Palestinians abducted from bus in Egypt’s Sinai

Unidentified gunmen have kidnapped four Palestinians after stopping a bus in Egypt, officials have said. The rest of the passengers, who were travelling between Gaza and Cairo, were allowed to travel on. A Hamas official and Egyptian security sources reported that the abduction occured Wednesday night in the northern Sinai region. Eyewitnesses reported that masked militants opened fire into the air, before fleeing with four people. Security sources told the Reuters and Associated Press news agencies that the bus was heading from Gaza to Cairo's airport. "We are making urgent contacts with the highest levels of Egyptian authorities to follow up on the circumstances of what happened and we urge the Egyptian interior ministry to secure the lives of the kidnapped passengers and free them," spokesman Eyad al-Bazoum said. Nobody has as yet claimed responsibility for the kidnapping and authorities are still investigating, but eyewitnesses told The Associated Press that they believed the militants came from the Egyptian affiliate of the "Islamic State" group. Calling itself "Sinai Province," the group is active in that part of the country, where an insurgency has grown since the army overthrew President Mohammed Morsi two years ago. The group has claimed a string of attacks on military and police targets in Egypt, something which prompted the Egyptian government to introduce broad "anti-terror" laws.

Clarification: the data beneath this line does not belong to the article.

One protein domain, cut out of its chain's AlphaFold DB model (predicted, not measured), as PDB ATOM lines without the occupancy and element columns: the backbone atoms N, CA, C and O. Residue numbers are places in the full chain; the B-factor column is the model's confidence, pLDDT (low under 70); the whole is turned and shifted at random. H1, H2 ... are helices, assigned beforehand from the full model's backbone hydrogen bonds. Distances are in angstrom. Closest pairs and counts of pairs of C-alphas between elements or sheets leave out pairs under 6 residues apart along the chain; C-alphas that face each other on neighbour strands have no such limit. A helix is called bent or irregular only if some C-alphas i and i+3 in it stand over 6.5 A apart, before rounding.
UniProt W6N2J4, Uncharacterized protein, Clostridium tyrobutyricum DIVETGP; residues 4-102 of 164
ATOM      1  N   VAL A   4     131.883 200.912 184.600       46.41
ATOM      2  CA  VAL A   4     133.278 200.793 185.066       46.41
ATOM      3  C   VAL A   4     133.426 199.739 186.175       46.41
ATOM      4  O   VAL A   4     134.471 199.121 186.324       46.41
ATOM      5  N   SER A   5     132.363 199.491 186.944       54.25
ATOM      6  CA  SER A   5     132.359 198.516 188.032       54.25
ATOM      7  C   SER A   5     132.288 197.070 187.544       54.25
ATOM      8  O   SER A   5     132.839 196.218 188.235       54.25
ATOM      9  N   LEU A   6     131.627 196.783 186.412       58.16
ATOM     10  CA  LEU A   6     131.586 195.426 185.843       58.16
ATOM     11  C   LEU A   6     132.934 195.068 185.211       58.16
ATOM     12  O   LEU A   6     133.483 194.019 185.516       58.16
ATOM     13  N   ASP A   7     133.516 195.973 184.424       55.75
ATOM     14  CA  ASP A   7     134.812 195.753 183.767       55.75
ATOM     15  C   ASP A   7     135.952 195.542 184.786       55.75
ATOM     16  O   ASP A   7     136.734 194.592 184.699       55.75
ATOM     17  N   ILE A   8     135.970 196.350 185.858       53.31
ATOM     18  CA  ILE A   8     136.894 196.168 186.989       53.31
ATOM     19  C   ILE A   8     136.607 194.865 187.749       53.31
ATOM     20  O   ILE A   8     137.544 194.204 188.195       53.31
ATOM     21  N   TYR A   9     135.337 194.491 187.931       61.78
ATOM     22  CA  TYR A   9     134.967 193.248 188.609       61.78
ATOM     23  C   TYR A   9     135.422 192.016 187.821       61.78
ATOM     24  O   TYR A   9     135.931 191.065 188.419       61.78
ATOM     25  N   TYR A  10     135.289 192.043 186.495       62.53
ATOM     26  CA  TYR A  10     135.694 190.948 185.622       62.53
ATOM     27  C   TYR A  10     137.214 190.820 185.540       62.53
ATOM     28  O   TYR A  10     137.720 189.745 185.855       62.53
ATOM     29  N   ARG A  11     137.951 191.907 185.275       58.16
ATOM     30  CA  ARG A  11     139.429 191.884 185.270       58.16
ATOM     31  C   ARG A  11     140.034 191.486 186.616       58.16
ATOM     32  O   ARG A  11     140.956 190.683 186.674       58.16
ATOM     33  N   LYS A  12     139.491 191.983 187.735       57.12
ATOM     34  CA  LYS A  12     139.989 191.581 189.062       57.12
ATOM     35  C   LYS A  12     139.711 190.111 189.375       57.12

Unidentified gunmen have kidnapped four Palestinians after stopping a bus in Egypt, officials have said. The rest of the passengers, who were travelling between Gaza and Cairo, were allowed to travel on. A Hamas official and Egyptian security sources reported that the abduction occured Wednesday night in the northern Sinai region. Eyewitnesses reported that masked militants opened fire into the ... Read More »

Gaza war: Egypt mediates between Israel, Palestinians